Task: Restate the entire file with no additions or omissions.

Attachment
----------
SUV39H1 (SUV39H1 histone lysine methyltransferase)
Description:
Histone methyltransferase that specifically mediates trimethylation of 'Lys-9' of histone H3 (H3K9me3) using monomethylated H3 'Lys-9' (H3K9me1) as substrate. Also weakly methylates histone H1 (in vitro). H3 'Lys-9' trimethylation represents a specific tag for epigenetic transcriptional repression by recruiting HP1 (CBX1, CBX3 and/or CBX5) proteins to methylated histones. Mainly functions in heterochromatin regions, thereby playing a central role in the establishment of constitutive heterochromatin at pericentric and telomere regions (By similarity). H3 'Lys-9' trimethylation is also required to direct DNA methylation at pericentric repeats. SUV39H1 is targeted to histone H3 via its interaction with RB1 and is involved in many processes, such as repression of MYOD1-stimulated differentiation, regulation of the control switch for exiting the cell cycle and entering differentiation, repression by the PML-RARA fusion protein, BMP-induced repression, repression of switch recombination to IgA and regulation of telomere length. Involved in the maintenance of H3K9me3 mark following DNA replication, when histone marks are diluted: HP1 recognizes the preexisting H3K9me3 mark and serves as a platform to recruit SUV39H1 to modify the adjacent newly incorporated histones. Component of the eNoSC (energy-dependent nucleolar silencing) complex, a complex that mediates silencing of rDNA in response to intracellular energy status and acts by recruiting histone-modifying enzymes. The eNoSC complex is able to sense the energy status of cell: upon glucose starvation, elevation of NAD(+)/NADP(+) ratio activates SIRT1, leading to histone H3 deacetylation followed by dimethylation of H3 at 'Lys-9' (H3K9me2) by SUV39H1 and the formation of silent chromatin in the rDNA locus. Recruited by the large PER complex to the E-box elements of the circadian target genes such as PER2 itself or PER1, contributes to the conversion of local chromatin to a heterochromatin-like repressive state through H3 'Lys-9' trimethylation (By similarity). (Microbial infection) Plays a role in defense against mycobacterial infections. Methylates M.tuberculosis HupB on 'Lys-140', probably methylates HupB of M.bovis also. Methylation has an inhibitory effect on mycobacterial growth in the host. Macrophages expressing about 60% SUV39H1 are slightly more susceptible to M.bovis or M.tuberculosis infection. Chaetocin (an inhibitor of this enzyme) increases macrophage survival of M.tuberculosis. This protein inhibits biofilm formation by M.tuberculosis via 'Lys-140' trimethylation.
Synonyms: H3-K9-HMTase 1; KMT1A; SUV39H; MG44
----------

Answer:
SUV39H1 (SUV39H1 histone lysine methyltransferase)
Description:
Histone methyltransferase that specifically mediates trimethylation of 'Lys-9' of histone H3 (H3K9me3) using monomethylated H3 'Lys-9' (H3K9me1) as substrate. Also weakly methylates histone H1 (in vitro). H3 'Lys-9' trimethylation represents a specific tag for epigenetic transcriptional repression by recruiting HP1 (CBX1, CBX3 and/or CBX5) proteins to methylated histones. Mainly functions in heterochromatin regions, thereby playing a central role in the establishment of constitutive heterochromatin at pericentric and telomere regions (By similarity). H3 'Lys-9' trimethylation is also required to direct DNA methylation at pericentric repeats. SUV39H1 is targeted to histone H3 via its interaction with RB1 and is involved in many processes, such as repression of MYOD1-stimulated differentiation, regulation of the control switch for exiting the cell cycle and entering differentiation, repression by the PML-RARA fusion protein, BMP-induced repression, repression of switch recombination to IgA and regulation of telomere length. Involved in the maintenance of H3K9me3 mark following DNA replication, when histone marks are diluted: HP1 recognizes the preexisting H3K9me3 mark and serves as a platform to recruit SUV39H1 to modify the adjacent newly incorporated histones. Component of the eNoSC (energy-dependent nucleolar silencing) complex, a complex that mediates silencing of rDNA in response to intracellular energy status and acts by recruiting histone-modifying enzymes. The eNoSC complex is able to sense the energy status of cell: upon glucose starvation, elevation of NAD(+)/NADP(+) ratio activates SIRT1, leading to histone H3 deacetylation followed by dimethylation of H3 at 'Lys-9' (H3K9me2) by SUV39H1 and the formation of silent chromatin in the rDNA locus. Recruited by the large PER complex to the E-box elements of the circadian target genes such as PER2 itself or PER1, contributes to the conversion of local chromatin to a heterochromatin-like repressive state through H3 'Lys-9' trimethylation (By similarity). (Microbial infection) Plays a role in defense against mycobacterial infections. Methylates M.tuberculosis HupB on 'Lys-140', probably methylates HupB of M.bovis also. Methylation has an inhibitory effect on mycobacterial growth in the host. Macrophages expressing about 60% SUV39H1 are slightly more susceptible to M.bovis or M.tuberculosis infection. Chaetocin (an inhibitor of this enzyme) increases macrophage survival of M.tuberculosis. This protein inhibits biofilm formation by M.tuberculosis via 'Lys-140' trimethylation.
Synonyms: H3-K9-HMTase 1; KMT1A; SUV39H; MG44